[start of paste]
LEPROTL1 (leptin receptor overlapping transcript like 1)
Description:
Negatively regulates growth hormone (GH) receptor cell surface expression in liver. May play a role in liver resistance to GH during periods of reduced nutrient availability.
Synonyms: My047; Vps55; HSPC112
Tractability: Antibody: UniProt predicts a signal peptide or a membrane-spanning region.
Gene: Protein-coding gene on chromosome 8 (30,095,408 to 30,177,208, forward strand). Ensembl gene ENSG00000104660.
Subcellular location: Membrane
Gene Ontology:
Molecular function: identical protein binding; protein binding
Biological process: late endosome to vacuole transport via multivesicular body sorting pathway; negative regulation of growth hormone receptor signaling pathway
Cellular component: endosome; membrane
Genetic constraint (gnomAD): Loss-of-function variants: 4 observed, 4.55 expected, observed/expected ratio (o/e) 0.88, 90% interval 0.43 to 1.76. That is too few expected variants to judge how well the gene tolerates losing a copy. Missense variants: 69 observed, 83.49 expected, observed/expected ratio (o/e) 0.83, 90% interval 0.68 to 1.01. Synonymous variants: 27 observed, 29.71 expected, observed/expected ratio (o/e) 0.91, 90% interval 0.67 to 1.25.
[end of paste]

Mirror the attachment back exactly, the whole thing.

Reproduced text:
LEPROTL1 (leptin receptor overlapping transcript like 1)
Description:
Negatively regulates growth hormone (GH) receptor cell surface expression in liver. May play a role in liver resistance to GH during periods of reduced nutrient availability.
Synonyms: My047; Vps55; HSPC112
Tractability: Antibody: UniProt predicts a signal peptide or a membrane-spanning region.
Gene: Protein-coding gene on chromosome 8 (30,095,408 to 30,177,208, forward strand). Ensembl gene ENSG00000104660.
Subcellular location: Membrane
Gene Ontology:
Molecular function: identical protein binding; protein binding
Biological process: late endosome to vacuole transport via multivesicular body sorting pathway; negative regulation of growth hormone receptor signaling pathway
Cellular component: endosome; membrane
Genetic constraint (gnomAD): Loss-of-function variants: 4 observed, 4.55 expected, observed/expected ratio (o/e) 0.88, 90% interval 0.43 to 1.76. That is too few expected variants to judge how well the gene tolerates losing a copy. Missense variants: 69 observed, 83.49 expected, observed/expected ratio (o/e) 0.83, 90% interval 0.68 to 1.01. Synonymous variants: 27 observed, 29.71 expected, observed/expected ratio (o/e) 0.91, 90% interval 0.67 to 1.25.